In the current edition of the newsletter of the local chapter of the Sierra Club, the Club explains why it doesn’t like the revised Recreation and Open Space Element (ROSE) of San Francisco’s General Plan. The Club has a long list of complaints about the new ROSE, but the one that caught our eye was this particular criticism:
“The draft ROSE talks about the benefits of open space for physical fitness through exercise and recreation, but these one can do on city streets and in gyms.”
– The Yodeler, June 29, 2011
In the same article, the Sierra Club redefines “recreation” as follows:
“…the draft [ROSE] neglects the values of respite, quiet contemplation, and undisturbed wildlife viewing… The document does not talk about the one thing that only parks can provide, the experience of nature.” Ibid.
In other words, in the opinion of the Sierra Club, public parks are for the benefit of plants and animals. The public is welcome to look at the plants and animals, so long as they do not disturb them in doing so. However, if the public seeks more active forms of recreation, such as playing ball, hiking, or riding a bike, the Club invites them to take to the streets or join a gym.
Having debated park issues with the leadership of the Sierra Club many times and observing their advocacy closely, we are well aware of their rather narrow view of the purpose of parks. However, we think it is unlikely that most Sierra Club members realize that their organization is actively trying to prevent all traditional forms of recreation in their parks. We therefore shine a bright light on the role that the Sierra Club plays in turning urban parks into native plant museums. In “Fortress Conservation: The loss of recreational access” we described three specific examples of parks in the San Francisco Bay Area in which recreational access has been restricted as the result of advocacy and lawsuits by the Sierra Club and other organizations which share their view.
“Active” vs “Passive” Recreation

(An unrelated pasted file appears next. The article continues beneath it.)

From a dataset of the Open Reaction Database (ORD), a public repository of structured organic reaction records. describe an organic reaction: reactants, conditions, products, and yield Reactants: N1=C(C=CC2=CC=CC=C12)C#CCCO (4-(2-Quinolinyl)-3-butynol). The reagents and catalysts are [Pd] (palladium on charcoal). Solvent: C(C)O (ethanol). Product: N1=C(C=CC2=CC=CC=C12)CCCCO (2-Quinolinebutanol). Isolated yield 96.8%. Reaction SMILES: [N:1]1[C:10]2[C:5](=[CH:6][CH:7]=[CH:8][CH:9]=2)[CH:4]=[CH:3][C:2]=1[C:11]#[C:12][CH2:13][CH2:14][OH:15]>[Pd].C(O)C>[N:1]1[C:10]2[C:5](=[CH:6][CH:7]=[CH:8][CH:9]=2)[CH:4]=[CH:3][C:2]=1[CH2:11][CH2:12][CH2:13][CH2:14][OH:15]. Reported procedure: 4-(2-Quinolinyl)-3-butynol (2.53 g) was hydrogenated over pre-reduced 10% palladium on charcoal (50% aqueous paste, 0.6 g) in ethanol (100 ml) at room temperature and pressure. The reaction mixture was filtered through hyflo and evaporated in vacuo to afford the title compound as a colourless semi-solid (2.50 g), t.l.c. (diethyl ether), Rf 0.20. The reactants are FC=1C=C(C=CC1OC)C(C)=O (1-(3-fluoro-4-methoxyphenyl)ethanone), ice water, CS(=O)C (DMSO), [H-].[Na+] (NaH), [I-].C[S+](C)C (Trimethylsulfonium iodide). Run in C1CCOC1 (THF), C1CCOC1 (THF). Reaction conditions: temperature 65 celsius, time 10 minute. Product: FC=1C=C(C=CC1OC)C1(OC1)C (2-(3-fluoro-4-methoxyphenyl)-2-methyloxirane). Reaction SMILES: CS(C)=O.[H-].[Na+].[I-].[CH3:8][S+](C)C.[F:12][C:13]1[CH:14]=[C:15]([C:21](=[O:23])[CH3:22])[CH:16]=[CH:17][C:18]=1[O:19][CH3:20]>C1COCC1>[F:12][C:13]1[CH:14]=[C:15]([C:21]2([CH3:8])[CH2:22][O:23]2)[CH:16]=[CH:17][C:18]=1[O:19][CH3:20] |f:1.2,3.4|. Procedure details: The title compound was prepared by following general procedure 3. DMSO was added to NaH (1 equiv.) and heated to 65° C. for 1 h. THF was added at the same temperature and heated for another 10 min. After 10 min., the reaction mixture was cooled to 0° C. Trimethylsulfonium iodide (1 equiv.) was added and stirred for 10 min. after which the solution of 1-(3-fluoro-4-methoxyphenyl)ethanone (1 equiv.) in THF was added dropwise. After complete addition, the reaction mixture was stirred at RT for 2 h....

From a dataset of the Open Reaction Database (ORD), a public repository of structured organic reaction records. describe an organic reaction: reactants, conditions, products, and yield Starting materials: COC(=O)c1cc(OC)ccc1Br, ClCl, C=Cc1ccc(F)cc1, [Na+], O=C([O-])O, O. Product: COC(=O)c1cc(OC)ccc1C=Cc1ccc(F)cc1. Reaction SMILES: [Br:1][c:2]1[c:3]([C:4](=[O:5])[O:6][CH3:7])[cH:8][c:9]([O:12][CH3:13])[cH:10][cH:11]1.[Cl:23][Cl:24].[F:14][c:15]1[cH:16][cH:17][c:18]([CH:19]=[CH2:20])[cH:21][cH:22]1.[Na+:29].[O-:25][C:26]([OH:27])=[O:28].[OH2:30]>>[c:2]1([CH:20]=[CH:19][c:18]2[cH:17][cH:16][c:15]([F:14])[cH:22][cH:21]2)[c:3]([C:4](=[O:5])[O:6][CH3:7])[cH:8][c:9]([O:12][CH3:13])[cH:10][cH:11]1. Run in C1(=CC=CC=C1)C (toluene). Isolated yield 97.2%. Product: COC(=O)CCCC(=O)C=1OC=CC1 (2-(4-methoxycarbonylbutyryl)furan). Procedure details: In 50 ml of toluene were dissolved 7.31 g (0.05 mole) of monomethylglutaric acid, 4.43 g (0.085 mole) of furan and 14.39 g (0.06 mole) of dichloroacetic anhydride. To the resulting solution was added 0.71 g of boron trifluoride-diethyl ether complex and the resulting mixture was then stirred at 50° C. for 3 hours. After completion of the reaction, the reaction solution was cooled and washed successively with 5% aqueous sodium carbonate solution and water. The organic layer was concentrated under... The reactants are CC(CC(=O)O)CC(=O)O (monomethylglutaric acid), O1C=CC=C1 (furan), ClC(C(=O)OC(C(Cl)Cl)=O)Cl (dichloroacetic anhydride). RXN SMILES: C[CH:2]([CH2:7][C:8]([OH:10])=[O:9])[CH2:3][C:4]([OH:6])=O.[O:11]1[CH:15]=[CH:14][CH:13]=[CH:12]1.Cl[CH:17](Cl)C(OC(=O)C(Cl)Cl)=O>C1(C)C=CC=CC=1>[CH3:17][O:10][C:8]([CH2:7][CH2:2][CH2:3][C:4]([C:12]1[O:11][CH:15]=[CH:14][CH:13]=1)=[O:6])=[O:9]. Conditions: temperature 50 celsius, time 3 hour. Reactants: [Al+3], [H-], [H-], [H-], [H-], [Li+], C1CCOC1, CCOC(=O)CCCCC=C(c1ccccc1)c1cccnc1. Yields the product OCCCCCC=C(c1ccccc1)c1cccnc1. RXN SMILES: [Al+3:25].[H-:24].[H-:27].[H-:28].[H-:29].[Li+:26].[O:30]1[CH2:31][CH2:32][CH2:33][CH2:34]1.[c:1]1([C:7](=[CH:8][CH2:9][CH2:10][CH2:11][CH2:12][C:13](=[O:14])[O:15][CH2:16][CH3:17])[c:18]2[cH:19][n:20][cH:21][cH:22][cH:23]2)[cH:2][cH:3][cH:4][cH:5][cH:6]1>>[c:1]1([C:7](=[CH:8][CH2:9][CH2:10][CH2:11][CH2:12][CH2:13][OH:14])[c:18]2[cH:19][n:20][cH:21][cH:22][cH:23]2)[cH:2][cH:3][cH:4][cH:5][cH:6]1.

We were originally introduced to the Sierra Club’s objectives for our urban parks in the Bay Area with the terms, “active” and “passive” recreation. The Sierra Club advocates for “passive” recreation, which it defined in its article about the ROSE as “respite, quiet contemplation, and undisturbed wildlife viewing.”
We visited a park today which is an example of what the Sierra Club has in mind. The 72-acre Berkeley Meadow at the foot of University Ave in Berkeley is one of many parks in the Bay Area that reflects the wishes of the Sierra Club. The Berkeley Meadow is part of the Eastshore State Park that is owned by the State of California, but operated by East Bay Regional Park District. The Berkeley Meadow was at one time part of the San Francisco Bay, until it was created with landfill and used as a city dump until the 1960s. The East Bay Regional Park District “restored” the meadow over a period of 5 years at a cost of $6 million. It is now a huge fenced pen with a fenced trail running diagonally through it. Bicycles and dogs on leash are both prohibited from using this fenced path. One wonders what harm could come to the plants and animals that reside on the other side of the fence. The meadow is predominantly non-native annual grassland, with willows in wetter portions of the meadow and some coyote bush scrub in the grassland. (see video cartoon about the Berkeley Meadow: “Grandpa takes the kids to the plant zoo.”)
Cesar Chavez Park due west of the Berkeley Meadow provides a multiuse contrast. Cesar Chavez Park is a Berkeley city park, NOT a park owned by East Bay Regional Park District. This 90-acre park provides a wide variety of recreational opportunities, including a popular kite-flying area, an off-leash dog park, a restricted “natural area” (predominantly non-native plants), and a fenced area in which burrowing owls nest half of the year. The unfenced paths are used by bicycles, joggers, people walking, some with dogs on leash. Cesar Chavez is a successful park, enjoyed by a wide variety of visitors every day. The Sierra Club made every effort to prevent this multi-use park from accommodating all forms of “active” recreation.
Environmentalism has been hijacked by extremists
Let us be perfectly clear about our opinion of “active” vs “passive” recreation. We do not object to parks such as the Berkeley Meadow in which human access is severely restricted. What we object to is that the Sierra Club wishes to turn all parks in the Bay Area into native plant and animal reserves in which humans are not welcome, except as passive observers. This is an example of the extremism that has earned environmentalists the reputation of being unreasonable.
In 2004, the authors of the controversial paper entitled, “Death of Environmentalism” reported that “The number of Americans who agreed that, ‘Most of the people actively involved in environmental groups are extremists, not reasonable people,’ leapt from 32 percent in 1996 to 41 percent in 2000.” Peter Kareiva, Chief Scientist of the Nature Conservancy, in his recent talk in San Francisco sponsored by the Long Now Foundation (a summary of this talk is available on the Save Sutro website), reported that over half of those surveyed in 2011 now agree that “environmental groups are extremists, not reasonable people.” This loss of support for environmentalism is a great tragedy, for there is much legitimate work to be done by environmental organizations which are now distracted by tangential issues such as creating native plant museums in our urban parks.